Let’s Not Do All the Things

I delegate to avoid over stress and it starts with asking questions. When I was growing up there was a wonderful couple that our family befriended at church. They exercised Elizabeth Ann Seton’s philosophy, “To live simply so that others might simply live.” Taking this credo so much to heart that that they purchased some land in the Pennsylvania mountains and lived off of the land – no electricity, no running water. The Amish in the surrounding communities used to bring their children to visit the O’Hagan’s small farm to show them what “roughing it,” was like. And while this couple lived in a small cabin in the woods, that they had built with their own hands, they still found time to welcome friends and share their experiences with others. 

As a young woman I would write them letters with whatever challenge I was facing. I relied on them and their advice to guide me to the best choices. One challenge that I found particularly difficult was that of feeling overwhelmed. I felt conflicted and challenged by family obligations, work expectations, and school. I was working full time, earning my Master’s degree, and attempting to make my own path in a new city. Writing to Daniel and Marcia I asked, “How do I do all of these things all at once? What am I missing?” Their advice, like their lifestyle, was quite simple. There were three touchpoints to their guidance. 

  1. What things are necessary? 
  2. What things are necessary but can be done by someone else?
  3. What things are necessary but only you can do? 

These three simple questions not only helped put all of my to-do items into perspective. It also very quickly put them into order. Because that which is not necessary very quickly falls away. This immediately makes the scope of work smaller.

Second, that which you can delegate must be given away. We often don’t want to let go of control. We believe ourselves to be the best and only person for every job. However, if you can let someone else do it then you must. If only because you are unable to move forward if you are holding on to everyone else’s responsibilities. You are limiting yourself and the people in your life by not trusting them. Delegating allows others the opportunity to rise to the occasion. Let go of the things that other people can do so that you have the space, time, and energy to do the work that is necessary and only you are capable of doing.

And finally third, that which only you can do is on your list. After following steps one and two you’ll find this list is incredibly short. It’s surprising to consider only the things that you yourself are able to do. The things that rise to the top of the list are much more important than anything on lists one and two anyway. They are things like – love your family, show up for your friends birthday party, and have the difficult but necessary conversation with a loved one. 

These big tasks quickly fall to the bottom when we are bogged down by tasks that are not ours to handle. Once we let go of the unnecessary we suddenly have time for the things that really matter – our relationships, our selves, and life. Only I can live my life and only you can live yours. Let’s not do all the things. Instead let’s focus on what important things are ours to do and what we can forget or delegate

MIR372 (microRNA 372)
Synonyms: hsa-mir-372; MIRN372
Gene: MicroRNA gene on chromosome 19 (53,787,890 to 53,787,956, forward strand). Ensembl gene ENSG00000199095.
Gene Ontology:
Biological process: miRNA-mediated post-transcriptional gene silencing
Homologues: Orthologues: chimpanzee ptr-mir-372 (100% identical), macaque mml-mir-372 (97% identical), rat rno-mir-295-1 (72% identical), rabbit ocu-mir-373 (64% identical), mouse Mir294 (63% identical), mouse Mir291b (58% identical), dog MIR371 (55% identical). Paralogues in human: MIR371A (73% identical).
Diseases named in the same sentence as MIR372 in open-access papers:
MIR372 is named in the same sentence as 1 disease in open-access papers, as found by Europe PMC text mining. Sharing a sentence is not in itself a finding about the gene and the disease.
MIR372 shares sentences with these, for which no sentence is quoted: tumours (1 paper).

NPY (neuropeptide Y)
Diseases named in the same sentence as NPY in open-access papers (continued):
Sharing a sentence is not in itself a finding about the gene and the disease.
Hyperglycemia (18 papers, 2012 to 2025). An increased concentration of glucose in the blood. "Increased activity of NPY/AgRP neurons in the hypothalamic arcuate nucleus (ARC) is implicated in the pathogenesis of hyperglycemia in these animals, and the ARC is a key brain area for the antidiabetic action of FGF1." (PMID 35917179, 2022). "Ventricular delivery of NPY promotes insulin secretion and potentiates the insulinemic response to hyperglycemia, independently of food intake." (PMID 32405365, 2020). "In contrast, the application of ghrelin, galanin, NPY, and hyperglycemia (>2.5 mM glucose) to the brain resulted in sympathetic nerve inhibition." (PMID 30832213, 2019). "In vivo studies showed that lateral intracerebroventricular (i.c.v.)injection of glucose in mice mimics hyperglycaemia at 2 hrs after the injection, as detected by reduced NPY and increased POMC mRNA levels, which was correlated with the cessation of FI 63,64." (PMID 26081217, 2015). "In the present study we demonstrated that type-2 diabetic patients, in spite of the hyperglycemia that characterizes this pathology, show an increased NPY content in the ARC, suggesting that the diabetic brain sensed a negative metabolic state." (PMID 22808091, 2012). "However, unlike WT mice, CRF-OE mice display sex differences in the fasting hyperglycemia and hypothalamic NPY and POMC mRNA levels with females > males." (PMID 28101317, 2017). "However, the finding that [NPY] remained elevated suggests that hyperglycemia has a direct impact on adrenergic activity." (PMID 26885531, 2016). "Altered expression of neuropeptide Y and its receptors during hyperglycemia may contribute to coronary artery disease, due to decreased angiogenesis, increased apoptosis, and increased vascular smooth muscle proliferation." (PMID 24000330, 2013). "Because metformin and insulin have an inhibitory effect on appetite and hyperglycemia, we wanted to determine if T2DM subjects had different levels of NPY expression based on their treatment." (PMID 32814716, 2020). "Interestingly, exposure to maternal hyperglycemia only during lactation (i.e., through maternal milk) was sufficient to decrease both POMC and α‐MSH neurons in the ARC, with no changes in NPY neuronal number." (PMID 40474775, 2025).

Release Responsibility + Control

Spring is in bloom here in Ohio and I am experiencing a creative reawakening. It is a conscious remembering that what we ask for the universe provides. We are showing up in new ways, refreshed and transformed. Making space for those activities that bring me joy and that inspire me. I am no longer available for those activities that drain my energy or leave me feeling unfulfilled. There is a natural resurgence of energy as if spring demands a release of responsibility and control.

To show up authentically we release all of those things we do not need. We are born naked, what can we take off? What do we no longer need to bear the burden of carrying? I have found in life that it is incredibly easy to take on things that are not my own. We collect obligations, tasks, work, and labor. I have held onto many things out of a false sense of responsibility. A desire to fix what is not mine to repair.

I once received a powerful bit of advice from a stranger in passing. She said, “Love is not meant to be held or given, it is meant to flow through us.” In this way all energy and emotion should pass through our lives. The goal is to be porous like sponges, able to absorb only that which is intended for us and release the rest. This allows everything not meant for us to pass quickly without lingering. Another way to think of this message, “those mountains you are carrying, you were only meant to climb.” 

Author Anne Lamott asks, “What is help if not the sunny side of control?” Releasing control is the greatest gift we can offer to ourselves and others. To release control we remember that our value is not tied to our productivity or performance. We all have intrinsic value. When we purge all of the things that are no longer ours we make space for the relationships, experiences, and gifts that we are intended to receive. We trust that that which is meant for us will come to us. We need not be responsible for more than our fair share of work or duty. Our value is not tied to our labor or our misplaced obligations to fix, repair, or care for others. 

We are here to create and give the best of ourselves to the world. As we create our own paths, let use put down the mountains we have carried. Let us climb them instead and leave all of the extra weight that rightfully belongs to other people for them to manage. This spring we are no longer bearing the burden of someone else’s mistakes or issues. Each of us is free to manifest our own destiny, no longer encumbered by the burden of false responsibility or control. We are free. 

Doesn’t the relief feel incredible?